I am not a fan of Computer Aided Transceiving (CAT), that's why I developed an embedded system to control remotely my FT-817, but I could not pass on this one.

This is a Bluetooth(tm) CAT interface for FT-817, FT-857 and FT-897 (possibly FT-100 too). It plugs directly into the ACC socket on the rear of the radio, it is self powered and it should be the definitive solution to wrong/missing/unrecognized drivers for USB-to-serial adapters, cables running around the shack, ground-loops,  ...

CAT BT adapter on FT817 with internal battery
A LED lits when the pairing is complete and the PC is connected, thus the serial channel is open and ready for use (I know I should have used a blue LED ;-)). I have programmed it to present itself as "FT8x7-CAT" and tunnels the serial interface at 9600 baud.

I could use the CAT signal two rooms away in near line-of-sight, which is more than 5m.

This homebrew accessory is 2cm wide and 5cm long. The current drain has been measured to be:
  • ~40mA when not paired (and no other BT devices around, weird)
  • ~10mA when paired and not sending data after few seconds
  • ~30mA when paired, sending data and few seconds thereafter
It should work on Linux and MAC too provided there is a CAT control software. The Android smartphone pairs with the BT adapter but then it doesn't know what to do with it

I also had a plan: let my FT817 accessories go wireless. This would require an independent power source for the keypad or (interactive) frequency reader, A.K.A. batteries. But besides being a nice system integration exercise, would that be really useful?

Update 2012-03-21, see the video of the interface in action!

    07 February 2012

    How fast does FT817 react to CAT commands? Part 2

    Even thought I had all signals from FT817 that it was not accepting data faster than 1 : 90ms, I wanted to be sure that the radio was not tuning on the missed "steps" and simply not updating the display.
    As a mater of fact, the main dial knob accepts updates much faster than one every 90-100 milliseconds.

    I set up a simple test using a real-time spectral analysis software (Argo in this case was more than enough), and tuned a carrier at 500 Hz audio. Then let my CATspeedTest firmware run 10x 100 Hz increments at decreasing intervals. The first screen capture compares side-by-side the automatic re-tuning result at 90 and 80 ms intervals:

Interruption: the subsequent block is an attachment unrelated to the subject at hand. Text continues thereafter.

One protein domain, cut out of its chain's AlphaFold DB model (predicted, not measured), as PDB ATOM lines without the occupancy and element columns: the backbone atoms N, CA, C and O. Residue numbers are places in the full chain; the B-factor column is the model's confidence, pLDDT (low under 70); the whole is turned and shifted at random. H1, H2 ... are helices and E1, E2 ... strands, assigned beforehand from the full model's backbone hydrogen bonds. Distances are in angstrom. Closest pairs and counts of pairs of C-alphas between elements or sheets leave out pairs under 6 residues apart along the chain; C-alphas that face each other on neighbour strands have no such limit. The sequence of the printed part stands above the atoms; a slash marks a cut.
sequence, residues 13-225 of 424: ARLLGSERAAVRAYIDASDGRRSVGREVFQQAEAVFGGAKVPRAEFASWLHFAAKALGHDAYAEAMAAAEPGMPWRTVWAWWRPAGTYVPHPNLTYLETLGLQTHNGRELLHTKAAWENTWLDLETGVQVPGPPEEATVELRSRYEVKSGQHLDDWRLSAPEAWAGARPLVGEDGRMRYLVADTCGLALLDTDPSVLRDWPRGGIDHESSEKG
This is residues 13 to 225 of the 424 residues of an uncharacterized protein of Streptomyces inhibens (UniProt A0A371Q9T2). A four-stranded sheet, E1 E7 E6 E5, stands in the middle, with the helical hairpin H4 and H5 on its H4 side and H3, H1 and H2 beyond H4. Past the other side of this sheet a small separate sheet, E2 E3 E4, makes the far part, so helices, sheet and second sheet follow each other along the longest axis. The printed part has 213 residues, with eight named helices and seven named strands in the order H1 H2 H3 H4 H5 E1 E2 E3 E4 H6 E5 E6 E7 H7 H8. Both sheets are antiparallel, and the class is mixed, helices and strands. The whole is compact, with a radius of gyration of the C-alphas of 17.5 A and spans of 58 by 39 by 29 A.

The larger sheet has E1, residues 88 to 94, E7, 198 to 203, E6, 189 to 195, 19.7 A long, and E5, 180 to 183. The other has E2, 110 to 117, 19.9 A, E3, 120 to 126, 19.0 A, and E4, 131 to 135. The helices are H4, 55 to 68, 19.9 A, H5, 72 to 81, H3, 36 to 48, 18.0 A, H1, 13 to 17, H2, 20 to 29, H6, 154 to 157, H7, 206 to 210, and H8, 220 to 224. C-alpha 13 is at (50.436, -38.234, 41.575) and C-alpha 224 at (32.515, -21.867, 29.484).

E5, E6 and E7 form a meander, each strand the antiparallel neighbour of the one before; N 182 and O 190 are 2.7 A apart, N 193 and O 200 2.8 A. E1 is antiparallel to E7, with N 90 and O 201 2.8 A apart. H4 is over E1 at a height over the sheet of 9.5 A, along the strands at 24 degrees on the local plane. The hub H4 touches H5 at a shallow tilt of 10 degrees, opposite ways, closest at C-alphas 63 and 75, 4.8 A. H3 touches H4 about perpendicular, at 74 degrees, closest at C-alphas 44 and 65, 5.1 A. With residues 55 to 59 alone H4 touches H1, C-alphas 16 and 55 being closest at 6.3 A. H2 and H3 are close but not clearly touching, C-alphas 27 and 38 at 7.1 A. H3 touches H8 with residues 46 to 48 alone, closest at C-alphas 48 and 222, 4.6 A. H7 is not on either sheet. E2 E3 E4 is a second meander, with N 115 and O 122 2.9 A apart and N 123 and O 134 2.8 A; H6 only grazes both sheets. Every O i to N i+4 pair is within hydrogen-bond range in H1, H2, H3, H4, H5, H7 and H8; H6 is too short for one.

How to read the picture. Time goes up Y axis: the lower the older. X axis has audio frequency. Color from dark black to bright white indicate signal intensity. So in the 90ms square box, it begins at 500 Hz, counts 10 steps to 1500 Hz beat frequency: 9 dots are clearly visible (plus the last -10th- jump becoming a straight line). The 80ms box shows that the first increment is accepted, then the second is skipped, third accepted and so on. Since only odd commands are accepted, the end frequency is 900 Hz above the starting point (400 + 900 = 1400 Hz) instead of +1000 Hz.

    The test continued and at about 30ms intervals between increases it was still taking odd command sequences. At 20ms intervals it accepted one every three commands, so +100, +400, +700 and +1000 Hz ending up at the correct VFO frequency but skipping too many steps: imagine what would you miss if the required step was 500 Hz or 1kHz.

    The upmost trace in the second picture shows what happens at ~10ms delay, where even more steps/commands are lost.

    My guess is that the FT817 CPU is polling the CAT serial line every 90ms or thereabout. Nothing is mentioned in the documentation, except for a maximum time between bytes of each command sequence: "All commands sent from the computer to the transceiver consist of five-byte blocks, with up to 200 ms between each byte."